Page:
Clint: What intrigues me about that again, is most investors would look at Flint, and they would say, “No way am I going there. There are too many problems with the water. Those properties aren’t going to be worth anything.” You came in, and you said, “All right. That’s a prime buying opportunity.” So buy when it’s depressed because there’s certain economic conditions, or environmental conditions that are going to drive prices down, and with a little bit of TLC, you bring those prices in those, that income back up. That’s great, it’s our whole mindset.
It’s that investing mindset that you have that I think is unique. I want to talk about how you find opportunities out there and how you come across this, but we need to take a short break. When we come back, let’s go into how you find your opportunities and what you look for.
Solomon: Sounds good to me.
Clint: Hey, welcome back everyone. It’s Clint Coons here with Anderson Business Advisors and right before the break on our podcast, we were talking with Solomon Floyd from Reunion Investments about how he finds opportunities where other investors will probably just walk on by and that’s a unique perspective. Solomon was sharing with us some of the different strategies he has used to maximize his investing and those of his investors because he also works with investors who come to him because they just don’t want to do the legwork themselves.
As you know, I own quite a few properties across the United States and the vast majority of my portfolio has not been built through my own efforts. I worked through individuals like Solomon to find properties for me, to find me opportunities because I’m too busy to go out there and do it all on my own.
When we ended up right at the break there, I asked you, how do you find these opportunities? Did you throw a dart at the board? Or are you going through the Wall Street Journal every day? Are you watching CNN, Fox News, MSNBC, finding the stuff out? What drives you to find these things?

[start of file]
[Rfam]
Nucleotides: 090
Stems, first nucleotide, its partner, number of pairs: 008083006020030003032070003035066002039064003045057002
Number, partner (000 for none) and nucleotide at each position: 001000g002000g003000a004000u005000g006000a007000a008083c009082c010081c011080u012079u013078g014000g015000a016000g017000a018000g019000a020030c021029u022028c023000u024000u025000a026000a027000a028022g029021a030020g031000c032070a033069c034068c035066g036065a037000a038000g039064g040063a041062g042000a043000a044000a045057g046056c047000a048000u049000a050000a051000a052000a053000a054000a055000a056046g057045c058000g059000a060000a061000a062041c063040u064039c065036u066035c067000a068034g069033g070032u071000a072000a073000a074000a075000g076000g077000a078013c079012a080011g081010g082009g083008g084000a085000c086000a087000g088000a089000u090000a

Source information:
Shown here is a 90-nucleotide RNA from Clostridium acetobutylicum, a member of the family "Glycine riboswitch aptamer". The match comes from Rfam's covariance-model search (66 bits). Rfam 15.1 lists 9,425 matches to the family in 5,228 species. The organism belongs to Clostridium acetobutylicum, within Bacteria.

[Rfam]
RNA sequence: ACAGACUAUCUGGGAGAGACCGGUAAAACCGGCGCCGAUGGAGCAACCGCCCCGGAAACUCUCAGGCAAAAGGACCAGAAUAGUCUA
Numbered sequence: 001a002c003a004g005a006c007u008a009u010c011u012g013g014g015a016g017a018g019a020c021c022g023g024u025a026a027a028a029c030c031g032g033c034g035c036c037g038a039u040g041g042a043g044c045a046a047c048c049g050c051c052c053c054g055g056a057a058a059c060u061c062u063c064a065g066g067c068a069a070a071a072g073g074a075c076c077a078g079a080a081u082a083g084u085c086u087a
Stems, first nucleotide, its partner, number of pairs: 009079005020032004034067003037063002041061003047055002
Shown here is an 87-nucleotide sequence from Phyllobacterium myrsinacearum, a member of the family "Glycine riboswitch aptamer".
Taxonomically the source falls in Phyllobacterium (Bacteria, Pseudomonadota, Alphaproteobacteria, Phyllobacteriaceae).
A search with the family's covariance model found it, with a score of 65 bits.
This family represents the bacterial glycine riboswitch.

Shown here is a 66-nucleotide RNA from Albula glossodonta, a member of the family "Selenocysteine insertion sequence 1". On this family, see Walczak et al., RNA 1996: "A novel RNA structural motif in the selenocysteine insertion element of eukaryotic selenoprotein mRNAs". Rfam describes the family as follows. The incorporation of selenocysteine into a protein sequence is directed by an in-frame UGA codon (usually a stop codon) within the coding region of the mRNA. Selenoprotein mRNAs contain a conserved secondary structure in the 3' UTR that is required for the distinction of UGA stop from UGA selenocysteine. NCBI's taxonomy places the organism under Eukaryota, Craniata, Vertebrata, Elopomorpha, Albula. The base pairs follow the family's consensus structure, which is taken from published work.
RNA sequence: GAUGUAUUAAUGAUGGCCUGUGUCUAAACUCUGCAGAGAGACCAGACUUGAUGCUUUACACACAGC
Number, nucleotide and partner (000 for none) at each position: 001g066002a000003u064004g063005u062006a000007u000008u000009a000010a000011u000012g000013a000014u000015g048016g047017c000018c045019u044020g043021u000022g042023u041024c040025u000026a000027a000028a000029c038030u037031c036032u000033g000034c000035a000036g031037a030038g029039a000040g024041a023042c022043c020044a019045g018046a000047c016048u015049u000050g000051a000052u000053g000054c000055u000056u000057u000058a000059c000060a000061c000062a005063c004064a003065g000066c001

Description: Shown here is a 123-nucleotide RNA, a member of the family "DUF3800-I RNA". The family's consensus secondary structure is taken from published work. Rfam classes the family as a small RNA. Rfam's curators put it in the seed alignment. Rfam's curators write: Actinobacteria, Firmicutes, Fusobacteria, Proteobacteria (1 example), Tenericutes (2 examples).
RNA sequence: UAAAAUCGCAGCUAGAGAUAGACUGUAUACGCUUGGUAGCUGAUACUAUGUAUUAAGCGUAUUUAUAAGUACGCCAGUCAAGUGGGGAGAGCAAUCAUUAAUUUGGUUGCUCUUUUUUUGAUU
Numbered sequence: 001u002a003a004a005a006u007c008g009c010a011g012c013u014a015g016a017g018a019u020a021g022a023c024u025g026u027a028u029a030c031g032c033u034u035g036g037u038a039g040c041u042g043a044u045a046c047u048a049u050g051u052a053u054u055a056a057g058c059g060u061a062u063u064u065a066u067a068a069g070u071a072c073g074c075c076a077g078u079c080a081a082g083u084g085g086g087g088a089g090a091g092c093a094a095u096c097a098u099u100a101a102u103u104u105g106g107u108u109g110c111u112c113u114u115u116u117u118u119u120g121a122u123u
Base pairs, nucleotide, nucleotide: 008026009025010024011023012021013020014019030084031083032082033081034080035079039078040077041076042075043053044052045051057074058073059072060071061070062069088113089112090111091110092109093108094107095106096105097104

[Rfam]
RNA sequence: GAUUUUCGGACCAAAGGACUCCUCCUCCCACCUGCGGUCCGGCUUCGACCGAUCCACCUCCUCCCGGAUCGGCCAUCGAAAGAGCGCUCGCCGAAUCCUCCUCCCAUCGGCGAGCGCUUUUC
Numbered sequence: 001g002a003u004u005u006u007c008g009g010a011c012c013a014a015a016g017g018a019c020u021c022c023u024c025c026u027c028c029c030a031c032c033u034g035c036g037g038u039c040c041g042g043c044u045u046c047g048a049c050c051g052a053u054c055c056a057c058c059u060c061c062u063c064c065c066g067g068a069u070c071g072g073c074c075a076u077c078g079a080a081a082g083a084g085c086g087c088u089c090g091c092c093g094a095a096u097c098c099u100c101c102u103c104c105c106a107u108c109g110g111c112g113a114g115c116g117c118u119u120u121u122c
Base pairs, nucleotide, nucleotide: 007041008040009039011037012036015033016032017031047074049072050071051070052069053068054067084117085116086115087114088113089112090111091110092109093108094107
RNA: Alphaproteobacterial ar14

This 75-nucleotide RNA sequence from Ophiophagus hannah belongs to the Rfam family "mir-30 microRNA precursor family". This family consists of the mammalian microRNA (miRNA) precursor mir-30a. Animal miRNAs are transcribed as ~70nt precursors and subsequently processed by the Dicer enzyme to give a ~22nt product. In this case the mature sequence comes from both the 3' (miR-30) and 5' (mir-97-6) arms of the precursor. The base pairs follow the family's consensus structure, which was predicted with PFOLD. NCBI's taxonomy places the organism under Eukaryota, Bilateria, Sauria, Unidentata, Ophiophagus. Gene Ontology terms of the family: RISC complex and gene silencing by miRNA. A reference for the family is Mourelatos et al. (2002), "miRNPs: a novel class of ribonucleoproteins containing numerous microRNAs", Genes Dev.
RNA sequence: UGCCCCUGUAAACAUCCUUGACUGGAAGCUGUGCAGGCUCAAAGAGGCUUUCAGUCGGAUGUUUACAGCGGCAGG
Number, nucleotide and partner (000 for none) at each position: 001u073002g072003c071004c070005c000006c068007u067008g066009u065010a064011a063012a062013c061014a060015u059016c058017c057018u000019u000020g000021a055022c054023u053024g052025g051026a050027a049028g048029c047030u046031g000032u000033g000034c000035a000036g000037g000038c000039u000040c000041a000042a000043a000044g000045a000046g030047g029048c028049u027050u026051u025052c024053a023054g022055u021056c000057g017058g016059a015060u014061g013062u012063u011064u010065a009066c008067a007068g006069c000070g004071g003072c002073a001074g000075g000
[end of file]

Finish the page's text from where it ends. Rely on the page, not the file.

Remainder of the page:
Solomon: I don’t know. It’s not that I don’t know. I definitely do. The idea that Reunion users is to find new properties is primarily focused on what’s not being provided somewhere out there. When it comes to the way that we find affordable housing, we look at the market. For example, Dallas, Austin, Houston.
For the housing market, it skyrocketed, but the more people getting these properties from, they are buying them from somewhere, they are buying them from the landlords who can’t afford to fix the properties up, who can’t afford to raise the rent because they can’t fix the properties up, and they need to sell, thus, creating a market where there’s no affordable housing for the people who work at the McDonald’s, the Walgreens, the Walmarts. They may have to go further and further away from the city until there’s no more.
So our solution, that we come up with is to purchase the affordable housing, and through our ideas of public-private partnership, we partner with cities, we partner with companies, and to perform the easiest way to make sure that there is always going to be affordable housing for members who need it. Of course in ourselves, we make the Section 8 money, we make the […] money, we make the money that comes from providing this service to people who truly need it.
Our goal when it comes down to it is, these people eventually will find new jobs, they may go to college, they will seek other opportunity, and from there, they will be able to move out. Those homes that we got now, investors are still going to be looking for places to buy and flip homes, and split up trillion dollar apartment complexes. We’ll have the land and are very able to flip that to those investors if we need to.
Clint: You know, I was thinking on something when you said that. When it comes to affordable housing, Section 8, a lot of people have negative connotations about getting into affordable housing, and having Section 8 tenants in there. I want to know your experience because in my experience, there are different types of renters when it comes to Section 8.
I found personally and it’s just from my own observations, that in a multifamily context, a Section 8 renter tends to be a lot different than in a single family context. What I found in the single family context, those renters that I rent to, he takes care of the properties. They have a sense of pride in ownership and having a house, and they do a lot to maintain that, more so than I’ve seen on the multifamily side because they don’t get that same pride of ownership […] apartment going up a small apartment. Do you see that a lot in what you’re doing right now as well?
Solomon: That’s a great question. We have not really experience it with the multifamily space when it comes to our Section 8 in […] rentals. The reason being that exactly. How am I going to ensure that I build a quality product that encourages safety and well-being if everybody’s going to trash it?